Press Release

Japan – Now is the time to act on finance for new coal-fired power plants

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Paris/London/ Tokyo: Pressure is now building for a deal to be reached during OECD negotiations that will be held in Paris during the week of 16 November 2015.[1] Most significantly, the USA and Japan are now reported to have reached a common position, which increases the potential for an overall agreement.[2] A new E3G briefing sets out the current positions of the OECD negotiations, with recommendations as to how it can become a good deal for the climate.[3]

The OECD committee on export credits has been debating the issue for over a year, without success. This has mainly been due to opposition from Japan as it has sought to continue its promotion and financing of new coal-fired power plants overseas.

Kimiko Hirata, International Director from Kiko Network said:

Japan has been the worst performer among the G7 in its support for coal plants overseas. There is no such thing as ‘clean coal’ and Japan should stop claiming otherwise. Now is the time for it to agree to restrict access to coal finance and export credit support, and ensure that this is applied internationally. Japan should prioritise the export of its clean technologies and energy efficiency expertise instead, just as France has announced already this year.

Recent initiatives by the USA have seen China [4] and South Korea [5] agree to restrict their financial support for carbon intensive investments, increasing Japan’s international isolation.[6]

Yuki Tanabe, Program Coordinator at the Japan Center for a Sustainable Environment and Society (JACSES) said:

The Japanese Government has become increasingly isolated over recent months as China has made additional commitments to restrict coal finance. Japan cannot continue to block the OECD’s leadership, and instead must take this opportunity to do a deal. Japan must accept that it needs to catch up with the standards already in place in the rest of the G7 to limit the climate impacts and financial risks of new coal plants.

Japan continues to be out of step with other G7 countries, both in terms of international coal finance and domestic coal policies.[7]

Chris Littlecott, Programme Leader at E3G said:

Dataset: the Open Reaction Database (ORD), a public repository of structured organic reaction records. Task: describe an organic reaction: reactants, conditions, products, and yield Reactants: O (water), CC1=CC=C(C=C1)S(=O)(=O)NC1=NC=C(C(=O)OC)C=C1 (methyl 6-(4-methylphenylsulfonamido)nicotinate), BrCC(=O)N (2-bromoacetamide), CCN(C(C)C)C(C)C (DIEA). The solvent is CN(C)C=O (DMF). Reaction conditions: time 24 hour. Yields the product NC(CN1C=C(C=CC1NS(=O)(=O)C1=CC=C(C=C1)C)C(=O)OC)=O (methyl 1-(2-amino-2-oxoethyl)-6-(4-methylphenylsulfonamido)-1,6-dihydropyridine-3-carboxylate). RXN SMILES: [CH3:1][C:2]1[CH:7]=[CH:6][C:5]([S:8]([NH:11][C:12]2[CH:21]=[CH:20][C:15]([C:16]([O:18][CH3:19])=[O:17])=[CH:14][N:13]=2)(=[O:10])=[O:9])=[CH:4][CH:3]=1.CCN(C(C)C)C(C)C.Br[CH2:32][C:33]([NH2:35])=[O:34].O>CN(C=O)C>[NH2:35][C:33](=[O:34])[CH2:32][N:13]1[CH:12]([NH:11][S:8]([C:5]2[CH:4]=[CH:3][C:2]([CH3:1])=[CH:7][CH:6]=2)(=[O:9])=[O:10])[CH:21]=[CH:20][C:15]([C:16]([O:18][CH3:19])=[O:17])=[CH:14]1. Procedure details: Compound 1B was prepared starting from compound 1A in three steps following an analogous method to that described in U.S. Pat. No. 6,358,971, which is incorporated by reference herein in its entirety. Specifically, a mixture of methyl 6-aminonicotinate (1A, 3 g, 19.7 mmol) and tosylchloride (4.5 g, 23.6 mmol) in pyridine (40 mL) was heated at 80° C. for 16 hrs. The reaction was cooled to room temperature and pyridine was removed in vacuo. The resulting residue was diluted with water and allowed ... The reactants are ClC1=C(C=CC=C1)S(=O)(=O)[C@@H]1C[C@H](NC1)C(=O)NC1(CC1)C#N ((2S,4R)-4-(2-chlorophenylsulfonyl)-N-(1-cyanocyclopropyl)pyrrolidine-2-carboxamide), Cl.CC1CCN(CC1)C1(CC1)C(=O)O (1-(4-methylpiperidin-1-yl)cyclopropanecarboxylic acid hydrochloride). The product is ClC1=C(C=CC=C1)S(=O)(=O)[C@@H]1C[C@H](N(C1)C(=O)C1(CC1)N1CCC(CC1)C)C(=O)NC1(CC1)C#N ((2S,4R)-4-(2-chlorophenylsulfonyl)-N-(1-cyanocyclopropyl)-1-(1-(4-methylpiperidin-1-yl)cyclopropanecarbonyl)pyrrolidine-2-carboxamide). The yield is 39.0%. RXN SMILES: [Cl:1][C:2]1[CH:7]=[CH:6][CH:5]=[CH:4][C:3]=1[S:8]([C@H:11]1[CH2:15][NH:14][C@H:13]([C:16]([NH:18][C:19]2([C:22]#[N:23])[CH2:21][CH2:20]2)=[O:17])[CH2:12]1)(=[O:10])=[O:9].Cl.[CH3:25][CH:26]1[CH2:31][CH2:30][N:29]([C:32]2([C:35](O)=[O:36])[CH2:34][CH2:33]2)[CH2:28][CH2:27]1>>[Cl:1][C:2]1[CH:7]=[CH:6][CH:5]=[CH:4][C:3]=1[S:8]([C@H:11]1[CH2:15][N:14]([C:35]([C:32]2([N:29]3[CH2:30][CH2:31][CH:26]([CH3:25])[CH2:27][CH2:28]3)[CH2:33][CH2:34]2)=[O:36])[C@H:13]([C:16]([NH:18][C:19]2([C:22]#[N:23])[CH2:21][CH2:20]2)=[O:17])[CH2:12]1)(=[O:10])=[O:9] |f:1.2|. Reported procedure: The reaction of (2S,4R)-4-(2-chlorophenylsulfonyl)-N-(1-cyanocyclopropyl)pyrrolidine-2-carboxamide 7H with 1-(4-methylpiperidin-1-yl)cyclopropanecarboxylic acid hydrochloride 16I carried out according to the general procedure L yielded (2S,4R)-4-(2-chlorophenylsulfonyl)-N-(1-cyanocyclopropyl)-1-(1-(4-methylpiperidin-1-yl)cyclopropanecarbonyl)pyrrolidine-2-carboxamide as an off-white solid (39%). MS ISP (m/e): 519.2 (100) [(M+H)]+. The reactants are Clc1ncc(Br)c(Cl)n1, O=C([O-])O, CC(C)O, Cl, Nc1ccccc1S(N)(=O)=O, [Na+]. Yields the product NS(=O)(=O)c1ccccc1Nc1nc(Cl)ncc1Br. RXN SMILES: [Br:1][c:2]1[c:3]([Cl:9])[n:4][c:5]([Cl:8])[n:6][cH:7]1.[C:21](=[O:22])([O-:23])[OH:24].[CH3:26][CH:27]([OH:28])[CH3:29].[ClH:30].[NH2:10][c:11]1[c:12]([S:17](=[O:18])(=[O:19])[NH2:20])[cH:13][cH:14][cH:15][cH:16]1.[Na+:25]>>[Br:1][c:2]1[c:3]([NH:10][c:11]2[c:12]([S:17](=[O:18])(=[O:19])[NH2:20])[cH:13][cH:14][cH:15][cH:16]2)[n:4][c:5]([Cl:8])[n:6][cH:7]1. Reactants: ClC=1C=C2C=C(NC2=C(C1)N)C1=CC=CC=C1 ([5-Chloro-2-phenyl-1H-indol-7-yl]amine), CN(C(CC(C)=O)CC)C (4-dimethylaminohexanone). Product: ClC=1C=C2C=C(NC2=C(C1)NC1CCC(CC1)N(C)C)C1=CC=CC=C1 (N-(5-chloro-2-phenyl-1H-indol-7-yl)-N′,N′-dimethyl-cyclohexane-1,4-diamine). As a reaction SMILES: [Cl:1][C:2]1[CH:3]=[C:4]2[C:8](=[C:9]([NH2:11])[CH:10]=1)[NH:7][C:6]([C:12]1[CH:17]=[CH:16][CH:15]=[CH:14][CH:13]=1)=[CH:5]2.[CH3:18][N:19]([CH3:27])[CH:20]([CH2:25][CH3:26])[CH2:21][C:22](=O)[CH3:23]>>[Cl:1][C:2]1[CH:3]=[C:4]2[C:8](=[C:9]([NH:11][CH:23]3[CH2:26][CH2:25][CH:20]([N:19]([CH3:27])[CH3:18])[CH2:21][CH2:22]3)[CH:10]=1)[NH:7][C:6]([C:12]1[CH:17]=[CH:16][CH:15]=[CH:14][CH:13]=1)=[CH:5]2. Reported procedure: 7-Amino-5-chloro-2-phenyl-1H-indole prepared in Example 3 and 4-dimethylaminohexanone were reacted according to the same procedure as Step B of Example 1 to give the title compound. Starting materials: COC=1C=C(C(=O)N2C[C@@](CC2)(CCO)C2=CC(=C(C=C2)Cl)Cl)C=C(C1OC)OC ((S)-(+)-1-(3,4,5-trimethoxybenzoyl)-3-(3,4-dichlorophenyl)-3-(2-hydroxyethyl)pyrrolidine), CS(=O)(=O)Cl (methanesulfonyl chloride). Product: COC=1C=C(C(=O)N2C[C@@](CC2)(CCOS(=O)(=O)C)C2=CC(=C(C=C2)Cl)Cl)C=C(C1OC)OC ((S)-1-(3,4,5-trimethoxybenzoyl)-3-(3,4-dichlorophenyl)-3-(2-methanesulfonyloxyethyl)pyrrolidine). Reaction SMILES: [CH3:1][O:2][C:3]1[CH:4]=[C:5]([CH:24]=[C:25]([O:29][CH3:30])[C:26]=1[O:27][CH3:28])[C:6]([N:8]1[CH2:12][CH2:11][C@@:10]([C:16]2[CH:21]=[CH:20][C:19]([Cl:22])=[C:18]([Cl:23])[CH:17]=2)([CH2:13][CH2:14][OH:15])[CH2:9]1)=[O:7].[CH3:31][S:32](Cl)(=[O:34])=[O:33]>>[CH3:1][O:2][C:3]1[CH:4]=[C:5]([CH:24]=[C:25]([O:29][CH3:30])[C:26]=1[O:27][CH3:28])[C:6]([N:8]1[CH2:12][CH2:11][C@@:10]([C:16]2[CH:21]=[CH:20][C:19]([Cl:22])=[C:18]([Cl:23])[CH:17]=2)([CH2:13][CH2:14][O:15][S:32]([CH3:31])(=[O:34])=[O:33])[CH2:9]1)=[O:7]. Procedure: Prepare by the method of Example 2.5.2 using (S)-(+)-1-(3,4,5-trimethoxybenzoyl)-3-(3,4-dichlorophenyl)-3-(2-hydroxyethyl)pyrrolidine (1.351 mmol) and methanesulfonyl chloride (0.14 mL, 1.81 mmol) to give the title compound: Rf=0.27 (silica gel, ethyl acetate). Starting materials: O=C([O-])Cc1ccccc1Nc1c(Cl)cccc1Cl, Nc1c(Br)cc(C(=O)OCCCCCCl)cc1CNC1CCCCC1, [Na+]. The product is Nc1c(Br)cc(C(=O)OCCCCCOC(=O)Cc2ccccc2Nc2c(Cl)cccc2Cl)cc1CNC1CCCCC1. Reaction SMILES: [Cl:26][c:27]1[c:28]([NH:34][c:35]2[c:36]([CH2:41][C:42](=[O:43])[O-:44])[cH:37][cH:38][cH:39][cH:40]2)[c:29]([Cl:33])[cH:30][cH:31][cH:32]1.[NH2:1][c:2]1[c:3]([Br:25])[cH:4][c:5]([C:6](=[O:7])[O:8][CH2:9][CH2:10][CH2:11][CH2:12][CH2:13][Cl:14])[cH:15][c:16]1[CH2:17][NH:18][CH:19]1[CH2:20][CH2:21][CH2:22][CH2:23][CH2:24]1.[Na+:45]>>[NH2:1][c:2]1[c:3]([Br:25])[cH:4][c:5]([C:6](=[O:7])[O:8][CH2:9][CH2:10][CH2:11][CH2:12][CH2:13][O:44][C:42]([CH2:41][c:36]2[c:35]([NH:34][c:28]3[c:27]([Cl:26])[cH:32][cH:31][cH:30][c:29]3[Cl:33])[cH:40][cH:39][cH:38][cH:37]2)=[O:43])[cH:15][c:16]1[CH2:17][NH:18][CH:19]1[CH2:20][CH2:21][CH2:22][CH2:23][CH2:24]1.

The G7 can take a big step forward next week by securing an OECD agreement to restrict export credit support for coal power plants ahead of the Paris climate talks. Unfortunately, Japan continues to propose that financial support should be allowed for ‘efficient’ coal power plants without any requirement for them to integrate carbon capture and storage technology. 

This is simply unacceptable. New coal plants are bad investments as well as being bad for the climate. They will rapidly become stranded assets, resulting in financial losses to taxpayers in countries that continue to provide export credit support.

Notes to Editors:

[1] The OECD Working Party on Export Credits and Credit Guarantees meets in Paris during the week commencing 16 November 2015. High on its agenda will be to conclude an agreement to restrict the use of export credit finance for new coal plants, following more than a year of negotiations. On Tuesday 17 November E3G, JACSES and other international NGOs will present to members of the committee during their annual consultation meeting with civil society representatives.

[2] Politico, How Japan pushes coal on the world, August 2015. See also NRDC, Oil Change

[3] A new E3G briefing setting out the current positions of the OECD negotiations is available on the E3G website http://www.e3g.org/showcase/coal-phase-out

[4] US-China agreement https://www.whitehouse.gov/the-press-office/2015/09/25/us-china-joint-presidential-statement-climate-change

“As part of an ongoing and serious commitment to strengthen low-carbon policies and regulations, the United States has ended public financing for new conventional coal-fired power plants except in the poorest countries. China will strengthen green and low-carbon policies and regulations with a view to strictly controlling public investment flowing into projects with high pollution and carbon emissions both domestically and internationally.”

[5] US-Korea agreement https://www.whitehouse.gov/the-press-office/2015/10/16/joint-fact-sheet-united-states-republic-korea-alliance-shared-values-new  

"The United States and the ROK are committed to facilitating the transition to low-carbon growth and development in other countries.  In line with this commitment, the United States and the ROK plan to work together to achieve an ambitious outcome in the Organization for Economic Cooperation and Development to limit export credit finance for coal-fired power plants in the near future."

[6] WWF et al, Will the OECD lag behind emerging countries because of Japan?, October 2015

[7] In-depth analysis of Japan and other G7 countries’ position on coal finance is available here http://www.e3g.org/showcase/coal-phase-out

 
About E3G:

E3G are the independent experts on climate diplomacy and energy policy. We work to accelerate the transition to a low-carbon economy.

E3G builds cross-sectoral coalitions to achieve carefully defined outcomes, chosen for their capacity to leverage change.

E3G is a European organisation with a global outlook and reach. We currently have offices in London, Brussels, Berlin and Washington DC, together with a regular presence in China.

Media contacts:

E3G:

Chris Littlecott, Programme Leader

[email protected]

+44 (0)7920 461 812

www.e3g.org

 

Kiko Network:

Kimiko Hirata, International Director

[email protected]

+81-90-8430-7453

www.kikonet.org

 

Japan Center for a Sustainable Environment and Society (JACSES):

Yuki Tanabe, Program Coordinator

[email protected]

+81-3-3556-7325

www.jacses.org